Tuesday 14 February 2012

Raku sculpture... A blast from the past...

I've been asked by Roses-to-Ashes on deviantArt.com how I came up with this sculpture. This is a 9-pound raku-fired ceramic scupture, an assignment in first year Sculpture at art college.

After my house blew up in Whitehorse in January 1988 (I wasn't in it at the time), I got my old job back with the geologists down in Vancouver and signed up for art school in Vancouver with visions of life drawing and anatomy and Paris garrets dancing in my head, and ended up broke-down, broken-hearted and seeing a shrink. Sigh...

But the good part -- and the value of art school, if anyone is wondering -- is I drew and painted and sculpted and read about art every single flippin' day 24/7 for two whole years, and then went on a 3-month trip to Europe with 48 of my closest friends to do my last 5 or 6, I forget, university credits in Art History and English literature. There I went to every famous and not-so-famous art gallery, museum and ruin you can think of every day for that three months in Rome, Florence, Venice, Lucerne, Zurich, Paris, Amsterdam and London. Now THAT was a hoot. But I will never ever ever go anywhere with 48 people ever again in my life. Holy crap.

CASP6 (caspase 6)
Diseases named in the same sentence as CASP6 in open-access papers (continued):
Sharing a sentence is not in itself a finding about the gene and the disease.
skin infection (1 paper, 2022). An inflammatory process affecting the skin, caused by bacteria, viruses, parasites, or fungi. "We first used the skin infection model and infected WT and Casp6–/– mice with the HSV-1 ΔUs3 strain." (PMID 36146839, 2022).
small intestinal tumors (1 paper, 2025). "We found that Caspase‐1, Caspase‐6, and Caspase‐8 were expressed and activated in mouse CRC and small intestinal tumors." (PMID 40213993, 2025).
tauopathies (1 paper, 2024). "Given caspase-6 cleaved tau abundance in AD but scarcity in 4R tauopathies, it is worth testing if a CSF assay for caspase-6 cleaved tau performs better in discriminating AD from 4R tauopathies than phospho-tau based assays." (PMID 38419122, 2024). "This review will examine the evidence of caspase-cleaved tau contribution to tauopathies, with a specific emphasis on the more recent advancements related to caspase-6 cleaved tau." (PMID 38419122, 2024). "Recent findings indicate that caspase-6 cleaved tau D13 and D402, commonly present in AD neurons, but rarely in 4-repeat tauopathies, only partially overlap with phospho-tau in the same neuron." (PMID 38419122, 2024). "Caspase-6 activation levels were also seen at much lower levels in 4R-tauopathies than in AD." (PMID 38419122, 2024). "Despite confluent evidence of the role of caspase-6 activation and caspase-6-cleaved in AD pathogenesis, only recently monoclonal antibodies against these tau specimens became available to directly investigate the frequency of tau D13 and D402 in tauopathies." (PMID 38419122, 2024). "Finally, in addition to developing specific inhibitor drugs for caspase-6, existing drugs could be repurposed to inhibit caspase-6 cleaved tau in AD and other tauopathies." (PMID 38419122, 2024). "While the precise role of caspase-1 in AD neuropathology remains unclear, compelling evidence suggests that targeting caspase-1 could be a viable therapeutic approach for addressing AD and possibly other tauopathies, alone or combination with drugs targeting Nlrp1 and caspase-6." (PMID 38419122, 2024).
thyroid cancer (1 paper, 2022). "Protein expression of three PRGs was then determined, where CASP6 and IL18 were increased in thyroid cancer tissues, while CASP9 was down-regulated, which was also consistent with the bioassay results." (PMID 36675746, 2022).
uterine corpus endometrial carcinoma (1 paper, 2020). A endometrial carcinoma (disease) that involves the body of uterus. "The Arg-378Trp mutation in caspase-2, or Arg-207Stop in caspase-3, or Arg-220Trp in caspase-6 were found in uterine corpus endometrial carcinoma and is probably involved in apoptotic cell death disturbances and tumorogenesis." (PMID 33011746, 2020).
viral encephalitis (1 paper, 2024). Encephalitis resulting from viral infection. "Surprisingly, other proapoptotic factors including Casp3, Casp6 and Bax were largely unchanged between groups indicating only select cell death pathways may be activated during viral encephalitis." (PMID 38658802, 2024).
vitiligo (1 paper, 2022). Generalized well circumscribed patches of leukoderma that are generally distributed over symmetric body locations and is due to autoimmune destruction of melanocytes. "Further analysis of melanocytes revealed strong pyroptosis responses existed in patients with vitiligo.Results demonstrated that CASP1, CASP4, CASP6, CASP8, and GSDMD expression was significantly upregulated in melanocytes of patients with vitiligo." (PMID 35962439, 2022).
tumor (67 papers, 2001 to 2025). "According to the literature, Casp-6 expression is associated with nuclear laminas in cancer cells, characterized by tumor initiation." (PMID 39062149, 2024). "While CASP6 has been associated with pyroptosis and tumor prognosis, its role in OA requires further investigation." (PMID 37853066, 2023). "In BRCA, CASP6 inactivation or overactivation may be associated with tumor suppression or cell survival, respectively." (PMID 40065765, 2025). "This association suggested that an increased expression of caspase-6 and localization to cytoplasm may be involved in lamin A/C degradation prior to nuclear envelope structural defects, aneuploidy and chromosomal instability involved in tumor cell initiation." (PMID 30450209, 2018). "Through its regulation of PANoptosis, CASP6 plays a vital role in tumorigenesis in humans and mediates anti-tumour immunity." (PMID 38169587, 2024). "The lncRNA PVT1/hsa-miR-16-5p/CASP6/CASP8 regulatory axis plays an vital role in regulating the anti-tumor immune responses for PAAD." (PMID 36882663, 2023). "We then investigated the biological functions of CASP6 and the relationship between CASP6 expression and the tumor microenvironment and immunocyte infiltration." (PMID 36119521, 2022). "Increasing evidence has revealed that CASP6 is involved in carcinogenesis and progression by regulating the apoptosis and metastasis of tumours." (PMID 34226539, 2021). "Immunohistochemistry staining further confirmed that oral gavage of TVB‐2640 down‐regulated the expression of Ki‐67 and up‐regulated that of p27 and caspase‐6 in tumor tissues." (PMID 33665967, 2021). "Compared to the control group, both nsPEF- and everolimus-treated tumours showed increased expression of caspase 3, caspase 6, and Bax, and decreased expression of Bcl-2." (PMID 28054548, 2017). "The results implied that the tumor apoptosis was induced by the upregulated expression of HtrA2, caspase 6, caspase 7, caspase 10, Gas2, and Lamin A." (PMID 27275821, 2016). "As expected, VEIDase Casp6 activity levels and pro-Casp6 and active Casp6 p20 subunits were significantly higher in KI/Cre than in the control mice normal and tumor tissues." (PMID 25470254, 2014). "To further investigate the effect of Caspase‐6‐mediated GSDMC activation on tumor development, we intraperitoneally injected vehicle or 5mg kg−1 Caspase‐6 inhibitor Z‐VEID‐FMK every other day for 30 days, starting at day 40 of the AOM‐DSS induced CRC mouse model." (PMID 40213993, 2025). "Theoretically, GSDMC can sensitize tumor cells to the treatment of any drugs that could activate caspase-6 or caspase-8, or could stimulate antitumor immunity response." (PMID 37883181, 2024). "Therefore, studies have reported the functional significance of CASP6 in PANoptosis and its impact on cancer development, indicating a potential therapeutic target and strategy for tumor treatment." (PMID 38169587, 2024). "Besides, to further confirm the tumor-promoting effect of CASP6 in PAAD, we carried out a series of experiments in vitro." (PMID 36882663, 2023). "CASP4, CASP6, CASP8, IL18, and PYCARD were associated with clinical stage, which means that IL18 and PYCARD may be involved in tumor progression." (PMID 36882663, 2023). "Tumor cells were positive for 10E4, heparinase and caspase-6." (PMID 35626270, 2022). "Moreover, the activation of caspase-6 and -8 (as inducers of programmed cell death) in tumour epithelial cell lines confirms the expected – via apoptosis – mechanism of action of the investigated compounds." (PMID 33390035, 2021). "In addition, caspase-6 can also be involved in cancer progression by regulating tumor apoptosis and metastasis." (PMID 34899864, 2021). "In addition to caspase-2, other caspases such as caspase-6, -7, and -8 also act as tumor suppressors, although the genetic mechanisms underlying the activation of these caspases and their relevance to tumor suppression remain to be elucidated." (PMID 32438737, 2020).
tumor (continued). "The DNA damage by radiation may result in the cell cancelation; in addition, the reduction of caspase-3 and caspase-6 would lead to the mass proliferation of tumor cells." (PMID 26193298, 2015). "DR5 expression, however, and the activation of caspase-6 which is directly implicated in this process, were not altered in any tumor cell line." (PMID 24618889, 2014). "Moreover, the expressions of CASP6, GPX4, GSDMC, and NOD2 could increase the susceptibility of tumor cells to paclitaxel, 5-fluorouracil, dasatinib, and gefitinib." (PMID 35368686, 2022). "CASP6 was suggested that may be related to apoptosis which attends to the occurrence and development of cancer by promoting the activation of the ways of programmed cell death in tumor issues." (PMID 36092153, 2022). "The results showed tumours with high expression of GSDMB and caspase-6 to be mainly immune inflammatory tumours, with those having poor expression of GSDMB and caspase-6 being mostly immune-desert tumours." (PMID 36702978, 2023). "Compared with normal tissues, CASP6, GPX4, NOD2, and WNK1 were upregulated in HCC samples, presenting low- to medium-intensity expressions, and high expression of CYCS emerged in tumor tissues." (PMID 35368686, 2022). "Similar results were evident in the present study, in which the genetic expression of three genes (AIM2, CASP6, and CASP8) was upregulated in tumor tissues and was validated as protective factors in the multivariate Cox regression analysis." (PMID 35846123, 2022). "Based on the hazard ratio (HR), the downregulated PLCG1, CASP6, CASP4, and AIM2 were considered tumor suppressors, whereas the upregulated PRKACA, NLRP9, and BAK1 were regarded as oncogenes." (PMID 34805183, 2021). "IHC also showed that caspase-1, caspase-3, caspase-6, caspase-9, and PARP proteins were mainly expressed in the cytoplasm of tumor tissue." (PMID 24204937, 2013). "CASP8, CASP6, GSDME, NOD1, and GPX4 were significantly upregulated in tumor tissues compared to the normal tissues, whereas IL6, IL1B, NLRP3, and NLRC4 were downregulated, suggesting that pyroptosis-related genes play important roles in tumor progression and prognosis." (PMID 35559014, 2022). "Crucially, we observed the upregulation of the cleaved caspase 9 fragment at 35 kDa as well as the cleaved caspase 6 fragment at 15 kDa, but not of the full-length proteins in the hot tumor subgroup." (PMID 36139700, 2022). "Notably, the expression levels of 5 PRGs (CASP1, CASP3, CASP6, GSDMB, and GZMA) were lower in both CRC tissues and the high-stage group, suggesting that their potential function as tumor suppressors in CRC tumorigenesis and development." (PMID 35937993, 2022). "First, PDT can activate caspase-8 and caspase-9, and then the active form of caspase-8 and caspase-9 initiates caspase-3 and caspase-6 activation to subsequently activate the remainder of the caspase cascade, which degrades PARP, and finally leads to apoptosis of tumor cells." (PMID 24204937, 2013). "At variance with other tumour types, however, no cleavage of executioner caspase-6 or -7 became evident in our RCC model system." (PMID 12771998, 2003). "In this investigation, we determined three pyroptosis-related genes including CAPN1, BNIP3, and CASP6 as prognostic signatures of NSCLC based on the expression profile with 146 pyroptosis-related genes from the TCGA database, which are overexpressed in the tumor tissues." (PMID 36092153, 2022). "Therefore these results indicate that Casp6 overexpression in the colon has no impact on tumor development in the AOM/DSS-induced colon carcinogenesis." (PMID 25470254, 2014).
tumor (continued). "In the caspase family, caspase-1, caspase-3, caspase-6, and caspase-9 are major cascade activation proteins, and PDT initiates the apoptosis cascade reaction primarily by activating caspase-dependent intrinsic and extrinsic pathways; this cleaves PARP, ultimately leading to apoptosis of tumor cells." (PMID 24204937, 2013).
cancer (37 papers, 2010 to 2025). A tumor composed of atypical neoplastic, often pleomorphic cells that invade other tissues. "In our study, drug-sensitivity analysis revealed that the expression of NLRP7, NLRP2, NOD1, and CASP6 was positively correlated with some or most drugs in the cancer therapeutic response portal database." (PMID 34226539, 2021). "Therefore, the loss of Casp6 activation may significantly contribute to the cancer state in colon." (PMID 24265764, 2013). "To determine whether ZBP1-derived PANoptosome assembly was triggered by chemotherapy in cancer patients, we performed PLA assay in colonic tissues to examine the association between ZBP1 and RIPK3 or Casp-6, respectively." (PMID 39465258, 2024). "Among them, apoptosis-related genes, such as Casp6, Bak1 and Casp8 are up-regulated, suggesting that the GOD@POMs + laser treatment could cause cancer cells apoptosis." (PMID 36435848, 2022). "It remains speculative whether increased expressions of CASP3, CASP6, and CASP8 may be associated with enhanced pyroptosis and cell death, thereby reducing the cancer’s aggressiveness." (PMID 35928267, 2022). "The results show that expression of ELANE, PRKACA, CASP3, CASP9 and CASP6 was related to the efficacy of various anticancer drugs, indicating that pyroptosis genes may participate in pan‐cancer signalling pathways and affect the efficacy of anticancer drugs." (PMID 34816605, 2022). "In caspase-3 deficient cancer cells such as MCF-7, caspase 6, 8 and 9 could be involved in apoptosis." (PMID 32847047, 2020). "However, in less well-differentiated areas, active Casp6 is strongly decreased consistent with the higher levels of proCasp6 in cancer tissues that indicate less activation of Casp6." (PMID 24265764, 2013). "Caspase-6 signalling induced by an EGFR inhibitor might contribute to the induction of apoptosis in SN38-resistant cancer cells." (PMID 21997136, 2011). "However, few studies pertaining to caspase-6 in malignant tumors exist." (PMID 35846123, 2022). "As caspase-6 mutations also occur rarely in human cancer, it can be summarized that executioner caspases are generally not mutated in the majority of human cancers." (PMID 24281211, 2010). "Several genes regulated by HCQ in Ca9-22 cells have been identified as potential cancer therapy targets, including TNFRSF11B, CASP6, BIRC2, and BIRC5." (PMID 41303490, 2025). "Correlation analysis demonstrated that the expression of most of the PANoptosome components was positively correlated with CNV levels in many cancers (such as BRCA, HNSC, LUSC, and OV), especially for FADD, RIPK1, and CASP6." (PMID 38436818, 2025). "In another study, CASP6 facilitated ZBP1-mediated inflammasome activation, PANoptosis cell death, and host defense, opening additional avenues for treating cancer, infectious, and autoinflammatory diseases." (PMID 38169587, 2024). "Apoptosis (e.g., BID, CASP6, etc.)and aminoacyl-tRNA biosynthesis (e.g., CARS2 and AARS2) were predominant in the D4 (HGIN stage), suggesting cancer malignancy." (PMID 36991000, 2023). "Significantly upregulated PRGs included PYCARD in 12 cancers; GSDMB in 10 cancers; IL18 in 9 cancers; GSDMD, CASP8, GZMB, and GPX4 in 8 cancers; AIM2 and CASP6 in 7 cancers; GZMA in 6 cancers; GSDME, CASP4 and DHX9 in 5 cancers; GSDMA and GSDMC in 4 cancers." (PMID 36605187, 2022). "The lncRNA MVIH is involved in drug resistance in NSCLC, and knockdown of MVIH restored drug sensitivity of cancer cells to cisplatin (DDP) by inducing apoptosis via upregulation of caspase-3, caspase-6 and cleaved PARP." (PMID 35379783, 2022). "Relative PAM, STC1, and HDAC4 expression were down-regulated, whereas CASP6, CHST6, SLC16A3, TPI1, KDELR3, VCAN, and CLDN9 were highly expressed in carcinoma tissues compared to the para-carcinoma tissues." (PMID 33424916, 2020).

But back to the sculpture. I am a confirmed 2D artist. Portraits. Body parts. Monochrome. Pen and ink and conte. Representational to the max. Expressionists rule. Lo and behold, surprise, surprise and whaddaya know, I fell completely and totally in love with ceramics and scuplture. Not with the bullshite and bafflegab that went along with it -- I completely did w/o that! -- but just playing with shape. For sure, it made me a much better drawer... at least I think it did.

The project was "metamorphosis". I'm sure there were all kinds of b&b that went along with it in class, but it's an extremely useful conceptual tool to have in order to come up with ideas. (I also recommend Experimental Drawing to get past blocks, either 2D or 3D.) If you've ever picked out shapes of animals or whatnot in clouds, coffee dregs and/or (foreshadowing here) driftwood, that's metamorphosis. Rorshatz blots come to mind here, as well.

We had to bring in a favourite object/item/shape that we loved. I'm sure the reality is we all grabbed the first thing that caught our eye as we rushed out the door that morning. One guy grabbed a wrench, someone else fished in their pocket and came up with a quarter. I got lucky and happened to be wearing a silver-mounted bone claw or fang pendant that I'd found in a junk shop and turned into an earring.

We had to do drawings and render them in perspective... I was a mechanical/engineering draftsman in real life -- before computers, btw -- so I knew perspective inside out. I was verrrrry lucky in that regard.